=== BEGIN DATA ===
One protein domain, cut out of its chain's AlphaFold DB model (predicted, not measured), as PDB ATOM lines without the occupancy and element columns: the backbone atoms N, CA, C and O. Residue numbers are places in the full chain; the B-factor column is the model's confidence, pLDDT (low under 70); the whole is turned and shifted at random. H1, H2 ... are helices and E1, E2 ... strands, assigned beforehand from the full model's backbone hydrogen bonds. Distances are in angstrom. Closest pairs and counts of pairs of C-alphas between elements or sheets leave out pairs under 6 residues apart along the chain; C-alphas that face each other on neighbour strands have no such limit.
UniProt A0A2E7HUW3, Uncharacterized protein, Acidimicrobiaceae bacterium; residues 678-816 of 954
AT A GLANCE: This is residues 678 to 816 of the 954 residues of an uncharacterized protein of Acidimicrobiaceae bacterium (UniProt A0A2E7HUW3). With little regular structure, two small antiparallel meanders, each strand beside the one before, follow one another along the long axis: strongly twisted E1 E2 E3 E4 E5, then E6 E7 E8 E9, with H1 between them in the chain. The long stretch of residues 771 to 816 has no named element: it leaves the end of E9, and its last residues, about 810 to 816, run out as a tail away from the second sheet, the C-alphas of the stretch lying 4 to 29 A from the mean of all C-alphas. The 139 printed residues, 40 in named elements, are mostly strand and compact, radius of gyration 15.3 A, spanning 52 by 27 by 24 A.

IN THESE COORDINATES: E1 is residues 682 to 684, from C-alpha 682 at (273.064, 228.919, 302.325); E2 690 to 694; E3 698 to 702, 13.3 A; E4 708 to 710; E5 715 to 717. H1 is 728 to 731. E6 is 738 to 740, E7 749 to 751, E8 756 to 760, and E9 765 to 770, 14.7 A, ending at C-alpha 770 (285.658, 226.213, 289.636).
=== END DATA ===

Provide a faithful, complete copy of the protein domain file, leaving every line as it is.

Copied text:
One protein domain, cut out of its chain's AlphaFold DB model (predicted, not measured), as PDB ATOM lines without the occupancy and element columns: the backbone atoms N, CA, C and O. Residue numbers are places in the full chain; the B-factor column is the model's confidence, pLDDT (low under 70); the whole is turned and shifted at random. H1, H2 ... are helices and E1, E2 ... strands, assigned beforehand from the full model's backbone hydrogen bonds. Distances are in angstrom. Closest pairs and counts of pairs of C-alphas between elements or sheets leave out pairs under 6 residues apart along the chain; C-alphas that face each other on neighbour strands have no such limit.
UniProt A0A2E7HUW3, Uncharacterized protein, Acidimicrobiaceae bacterium; residues 678-816 of 954
AT A GLANCE: This is residues 678 to 816 of the 954 residues of an uncharacterized protein of Acidimicrobiaceae bacterium (UniProt A0A2E7HUW3). With little regular structure, two small antiparallel meanders, each strand beside the one before, follow one another along the long axis: strongly twisted E1 E2 E3 E4 E5, then E6 E7 E8 E9, with H1 between them in the chain. The long stretch of residues 771 to 816 has no named element: it leaves the end of E9, and its last residues, about 810 to 816, run out as a tail away from the second sheet, the C-alphas of the stretch lying 4 to 29 A from the mean of all C-alphas. The 139 printed residues, 40 in named elements, are mostly strand and compact, radius of gyration 15.3 A, spanning 52 by 27 by 24 A.

IN THESE COORDINATES: E1 is residues 682 to 684, from C-alpha 682 at (273.064, 228.919, 302.325); E2 690 to 694; E3 698 to 702, 13.3 A; E4 708 to 710; E5 715 to 717. H1 is 728 to 731. E6 is 738 to 740, E7 749 to 751, E8 756 to 760, and E9 765 to 770, 14.7 A, ending at C-alpha 770 (285.658, 226.213, 289.636).